Our search has the following Google-type functionality:
If you use '+' at the start of a word, that word will be present in the search results.
eg. Harry +Potter
Search results will contain 'Potter'.
If you use '-' at the start of a word, that word will be absent in the search results.
eg. Harry -Potter
Search results will not contain 'Potter'.
If you use 'AND' between 2 words, then both those words will be present in the search results.
eg. Harry AND Potter
Search results will contain both 'Harry' and 'Potter'.
NOTE: AND will only work with single words not phrases.
If you use 'OR' between 2 single words, then either or both of those words will be present in the search results.
eg. 'Harry OR Potter'
Search results will contain just 'Harry', or just 'Potter', or both 'Harry' and 'Potter'.
NOTE: OR will only work with single words not phrases.
If you use 'NOT' before a word, that word will be absent in the search results. (This is the same as using the minus symbol).
eg. 'Harry NOT Potter'
Search results will not contain 'Potter'.
NOTE: NOT will only work with single words not phrases.
If you use double quotation marks around words, those words will be present in that order.
eg. "Harry Potter"
Search results will contain 'Harry Potter', but not 'Potter Harry'.
NOTE: "" cannot be combined with AND, OR & NOT searches.
If you use '*' in a word, it performs a wildcard search, as it signifies any number of characters. (Searches cannot start with a wildcard).
Search results will contain words starting with 'Pot' and ending in 'er', such as 'Potter'.
Dr. John Prados, author of Islands of Destiny: The Solomons Campaign and the Eclipse of the Rising Sun and Normandy Crucible: The Decisive Battle that Shaped World War II in Europe, is a senior research fellow on national security affairs, including foreign affairs, intelligence, and military subjects, at the National Security Archive. He also directs the Archive s Iraq Documentation Project, as well as its Vietnam Project. He holds a PhD in International Relations from Columbia University. His books Vietnam: The History of an Unwinnable War, 1945 1975 ; Keepers of the Keys ; and Combined Fleet Decoded were each nominated for the Pulitzer Prize. He has published articles with Vanity Fair, The Journal of American History, Scientific American, MHQ The Quarterly Journal of Military History, The New York Times, Los Angeles Times, The Washington Post, and The Boston Globe.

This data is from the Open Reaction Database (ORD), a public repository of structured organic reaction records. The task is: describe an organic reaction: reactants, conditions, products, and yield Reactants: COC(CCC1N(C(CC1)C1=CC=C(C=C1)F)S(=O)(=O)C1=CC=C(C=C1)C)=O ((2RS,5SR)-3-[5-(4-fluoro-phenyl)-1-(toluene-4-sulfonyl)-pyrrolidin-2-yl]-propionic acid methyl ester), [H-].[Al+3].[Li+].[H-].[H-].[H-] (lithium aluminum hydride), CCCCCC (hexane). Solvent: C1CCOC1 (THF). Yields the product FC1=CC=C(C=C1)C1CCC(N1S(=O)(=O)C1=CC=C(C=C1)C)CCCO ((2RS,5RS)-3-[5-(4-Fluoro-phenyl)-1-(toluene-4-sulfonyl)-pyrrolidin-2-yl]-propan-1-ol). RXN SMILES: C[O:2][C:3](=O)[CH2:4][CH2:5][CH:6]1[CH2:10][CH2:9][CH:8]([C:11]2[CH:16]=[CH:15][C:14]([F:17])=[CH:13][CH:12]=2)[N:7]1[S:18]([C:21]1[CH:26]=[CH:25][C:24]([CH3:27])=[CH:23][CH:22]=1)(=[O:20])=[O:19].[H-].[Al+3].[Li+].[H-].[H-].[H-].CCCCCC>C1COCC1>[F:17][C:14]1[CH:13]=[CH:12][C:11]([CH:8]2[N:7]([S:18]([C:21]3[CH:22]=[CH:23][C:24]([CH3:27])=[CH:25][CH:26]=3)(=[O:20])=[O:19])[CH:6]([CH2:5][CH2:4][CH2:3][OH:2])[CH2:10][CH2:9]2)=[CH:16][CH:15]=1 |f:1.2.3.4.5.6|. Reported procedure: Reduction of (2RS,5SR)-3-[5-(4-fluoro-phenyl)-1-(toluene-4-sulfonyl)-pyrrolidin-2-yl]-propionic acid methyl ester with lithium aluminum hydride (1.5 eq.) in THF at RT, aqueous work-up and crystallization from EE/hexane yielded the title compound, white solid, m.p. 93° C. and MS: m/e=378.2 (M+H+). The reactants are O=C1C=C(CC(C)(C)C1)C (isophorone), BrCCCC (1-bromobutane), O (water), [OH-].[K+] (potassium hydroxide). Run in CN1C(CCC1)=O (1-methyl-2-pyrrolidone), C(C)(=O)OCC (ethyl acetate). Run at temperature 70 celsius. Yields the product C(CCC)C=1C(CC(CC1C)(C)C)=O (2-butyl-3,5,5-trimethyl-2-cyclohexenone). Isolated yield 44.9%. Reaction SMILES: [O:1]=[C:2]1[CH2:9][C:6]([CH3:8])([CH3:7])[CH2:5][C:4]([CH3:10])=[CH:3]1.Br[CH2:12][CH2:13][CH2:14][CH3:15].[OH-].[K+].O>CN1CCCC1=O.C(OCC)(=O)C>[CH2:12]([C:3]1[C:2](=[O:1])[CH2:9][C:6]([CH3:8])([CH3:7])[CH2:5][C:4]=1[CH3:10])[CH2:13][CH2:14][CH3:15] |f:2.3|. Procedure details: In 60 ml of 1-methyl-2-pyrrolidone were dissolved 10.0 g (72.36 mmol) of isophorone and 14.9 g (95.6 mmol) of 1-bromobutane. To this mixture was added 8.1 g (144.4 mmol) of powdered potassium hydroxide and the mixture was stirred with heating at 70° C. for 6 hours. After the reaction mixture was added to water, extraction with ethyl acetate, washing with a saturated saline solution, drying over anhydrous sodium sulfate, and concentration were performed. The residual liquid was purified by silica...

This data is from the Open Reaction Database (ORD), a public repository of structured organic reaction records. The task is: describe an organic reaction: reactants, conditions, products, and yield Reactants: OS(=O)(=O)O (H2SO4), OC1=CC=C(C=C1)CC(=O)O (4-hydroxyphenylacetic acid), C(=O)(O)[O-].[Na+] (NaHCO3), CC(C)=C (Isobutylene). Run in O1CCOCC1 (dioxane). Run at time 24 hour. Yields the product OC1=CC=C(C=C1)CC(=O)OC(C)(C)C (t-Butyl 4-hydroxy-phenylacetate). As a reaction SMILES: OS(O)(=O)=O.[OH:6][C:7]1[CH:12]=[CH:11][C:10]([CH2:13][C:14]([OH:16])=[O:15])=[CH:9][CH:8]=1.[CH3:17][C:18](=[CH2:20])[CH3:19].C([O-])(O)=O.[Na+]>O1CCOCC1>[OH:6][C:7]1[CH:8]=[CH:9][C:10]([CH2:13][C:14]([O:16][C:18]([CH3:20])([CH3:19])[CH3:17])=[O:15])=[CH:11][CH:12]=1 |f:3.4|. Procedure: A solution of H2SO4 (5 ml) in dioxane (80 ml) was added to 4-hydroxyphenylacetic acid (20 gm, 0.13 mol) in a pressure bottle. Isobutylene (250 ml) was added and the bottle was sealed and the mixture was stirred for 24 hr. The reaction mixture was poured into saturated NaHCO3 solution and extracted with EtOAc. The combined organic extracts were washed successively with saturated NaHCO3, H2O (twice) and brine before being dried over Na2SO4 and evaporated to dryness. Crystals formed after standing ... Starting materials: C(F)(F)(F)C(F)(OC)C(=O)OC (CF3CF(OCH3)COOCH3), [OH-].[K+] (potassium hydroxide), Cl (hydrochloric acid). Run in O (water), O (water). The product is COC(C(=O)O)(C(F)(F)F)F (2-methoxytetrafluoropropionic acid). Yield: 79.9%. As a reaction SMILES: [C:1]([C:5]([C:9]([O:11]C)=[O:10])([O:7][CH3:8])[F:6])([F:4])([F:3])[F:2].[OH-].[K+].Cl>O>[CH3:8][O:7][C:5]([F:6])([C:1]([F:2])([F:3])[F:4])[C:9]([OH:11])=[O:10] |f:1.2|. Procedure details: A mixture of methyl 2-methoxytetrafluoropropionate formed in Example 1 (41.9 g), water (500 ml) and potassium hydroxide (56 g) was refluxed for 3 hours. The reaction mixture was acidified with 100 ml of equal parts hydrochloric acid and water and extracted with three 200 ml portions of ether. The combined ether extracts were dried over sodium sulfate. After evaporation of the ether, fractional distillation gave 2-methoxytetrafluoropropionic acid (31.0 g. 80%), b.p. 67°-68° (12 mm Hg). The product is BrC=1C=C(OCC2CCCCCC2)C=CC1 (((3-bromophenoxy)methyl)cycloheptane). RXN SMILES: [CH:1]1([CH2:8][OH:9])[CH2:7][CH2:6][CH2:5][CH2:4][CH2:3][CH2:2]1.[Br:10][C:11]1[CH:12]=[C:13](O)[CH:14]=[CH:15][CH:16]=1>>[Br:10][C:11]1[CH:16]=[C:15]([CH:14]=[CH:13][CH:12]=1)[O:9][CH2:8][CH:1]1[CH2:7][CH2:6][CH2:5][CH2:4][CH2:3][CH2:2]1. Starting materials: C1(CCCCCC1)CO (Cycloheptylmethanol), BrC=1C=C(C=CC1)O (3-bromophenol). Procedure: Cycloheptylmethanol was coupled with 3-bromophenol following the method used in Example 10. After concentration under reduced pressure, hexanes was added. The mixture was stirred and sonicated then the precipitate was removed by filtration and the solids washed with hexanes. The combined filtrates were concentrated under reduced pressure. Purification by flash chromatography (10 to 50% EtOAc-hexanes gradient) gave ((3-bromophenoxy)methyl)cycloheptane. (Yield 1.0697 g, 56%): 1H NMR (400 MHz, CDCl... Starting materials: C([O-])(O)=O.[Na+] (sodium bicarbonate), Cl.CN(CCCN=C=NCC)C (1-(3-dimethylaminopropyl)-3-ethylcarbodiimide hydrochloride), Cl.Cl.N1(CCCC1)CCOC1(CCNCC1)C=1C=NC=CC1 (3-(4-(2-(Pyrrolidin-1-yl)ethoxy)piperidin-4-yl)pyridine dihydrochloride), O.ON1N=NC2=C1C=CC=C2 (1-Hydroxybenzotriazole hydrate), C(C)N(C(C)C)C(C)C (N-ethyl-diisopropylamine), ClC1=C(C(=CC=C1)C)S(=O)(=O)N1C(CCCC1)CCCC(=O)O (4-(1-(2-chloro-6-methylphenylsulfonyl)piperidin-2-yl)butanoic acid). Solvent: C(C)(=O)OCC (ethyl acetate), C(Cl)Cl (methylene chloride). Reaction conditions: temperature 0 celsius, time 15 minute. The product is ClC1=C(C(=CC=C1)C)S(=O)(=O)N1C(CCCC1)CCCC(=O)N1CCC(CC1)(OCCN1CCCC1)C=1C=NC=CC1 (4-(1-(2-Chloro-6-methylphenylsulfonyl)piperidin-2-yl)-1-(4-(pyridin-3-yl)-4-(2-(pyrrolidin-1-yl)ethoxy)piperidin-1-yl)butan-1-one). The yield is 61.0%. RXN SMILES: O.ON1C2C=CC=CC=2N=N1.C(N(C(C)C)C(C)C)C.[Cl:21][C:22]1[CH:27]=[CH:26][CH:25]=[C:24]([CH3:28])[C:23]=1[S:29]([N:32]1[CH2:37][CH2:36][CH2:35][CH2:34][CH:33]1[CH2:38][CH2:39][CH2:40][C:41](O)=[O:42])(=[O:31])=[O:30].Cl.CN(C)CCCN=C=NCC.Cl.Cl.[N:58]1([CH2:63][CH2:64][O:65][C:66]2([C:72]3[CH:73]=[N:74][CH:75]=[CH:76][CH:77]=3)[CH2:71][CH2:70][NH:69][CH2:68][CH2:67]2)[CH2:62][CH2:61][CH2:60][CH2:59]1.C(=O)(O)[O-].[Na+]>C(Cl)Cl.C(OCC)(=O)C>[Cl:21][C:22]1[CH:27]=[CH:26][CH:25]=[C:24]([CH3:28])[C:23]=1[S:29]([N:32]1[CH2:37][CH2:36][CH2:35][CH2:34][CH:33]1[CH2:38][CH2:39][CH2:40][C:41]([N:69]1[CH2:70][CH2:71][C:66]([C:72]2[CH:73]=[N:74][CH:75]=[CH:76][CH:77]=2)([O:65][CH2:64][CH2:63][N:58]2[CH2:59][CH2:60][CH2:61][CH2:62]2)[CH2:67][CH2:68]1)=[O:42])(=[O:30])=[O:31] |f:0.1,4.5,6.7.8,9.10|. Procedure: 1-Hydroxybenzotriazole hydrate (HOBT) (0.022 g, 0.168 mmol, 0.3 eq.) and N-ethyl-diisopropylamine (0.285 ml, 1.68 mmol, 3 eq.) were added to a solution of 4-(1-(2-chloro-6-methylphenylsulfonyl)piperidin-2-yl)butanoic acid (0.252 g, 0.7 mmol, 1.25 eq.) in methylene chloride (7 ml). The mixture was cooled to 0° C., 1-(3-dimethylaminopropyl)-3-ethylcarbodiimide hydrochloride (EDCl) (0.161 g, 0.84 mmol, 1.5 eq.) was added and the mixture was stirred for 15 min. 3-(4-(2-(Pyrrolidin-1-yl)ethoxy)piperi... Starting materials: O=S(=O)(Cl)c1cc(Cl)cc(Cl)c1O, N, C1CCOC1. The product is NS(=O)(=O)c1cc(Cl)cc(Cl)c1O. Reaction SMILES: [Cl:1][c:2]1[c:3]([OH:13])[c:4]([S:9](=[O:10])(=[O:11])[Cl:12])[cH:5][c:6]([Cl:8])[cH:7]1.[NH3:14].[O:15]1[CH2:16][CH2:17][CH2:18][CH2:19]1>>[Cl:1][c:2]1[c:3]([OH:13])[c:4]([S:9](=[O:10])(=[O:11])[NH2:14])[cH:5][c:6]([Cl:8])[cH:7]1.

Praise for Storm Over Leyte A book every serious World War II student will want. --Kirkus The strongest part of the book is Prados's description of the U.S. intelligence apparatus that meticulously tracked the Japanese military's communications, leveraging a small army of brilliant linguists, radio operators, cryptologists, and analysts. The work is exceedingly balanced and provides detailed portraits of the personalities of the Japanese commanders, their understanding of events, and their decision-making processes. --Publishers Weekly A narrative filled with new information, Storm Over Leyte clears new ground, reminding us that there were two sides in the Pacific War. John Prados shows us how U.S. and Japanese intelligence decisions influenced the Battle of Leyte Gulf, allowing the Japanese to accomplish their naval goals. Burrowing into hitherto unknown intelligence reports, Prados has provided readers with an unprecedented look at the war within the war in the Pacific Campaign. This is a must read. --Mark Perry, Author of The Most Dangerous Man in America: The Making of Douglas MacArthur Aircraft on suicide missions, ignoring intelligence, unreliable sources--9/11? No, the battle of Leyte, history's greatest naval fight. In Storm Over Leyte, premiere military historian John Prados, armed with reams of newly uncovered documents, provides a box-seat view of both sides of the infamous conflict. And along the way, he also shows that intelligence failures began long before 9/11. --James Bamford, Author of The Shadow Factory: The Ultra-Secret NSA from 9/11 to the Eavesdropping on America Once again, John Prados has given us an essential study of events we thought we knew well, blending dynamic narration with insight and fine analysis to create the best study of this critical battle yet. --Theodore F. Cook, PhD, Coauthor of Japan at War: An Oral History Prados constructs battle narratives that are fluid, dramatic, and engaging. --Naval History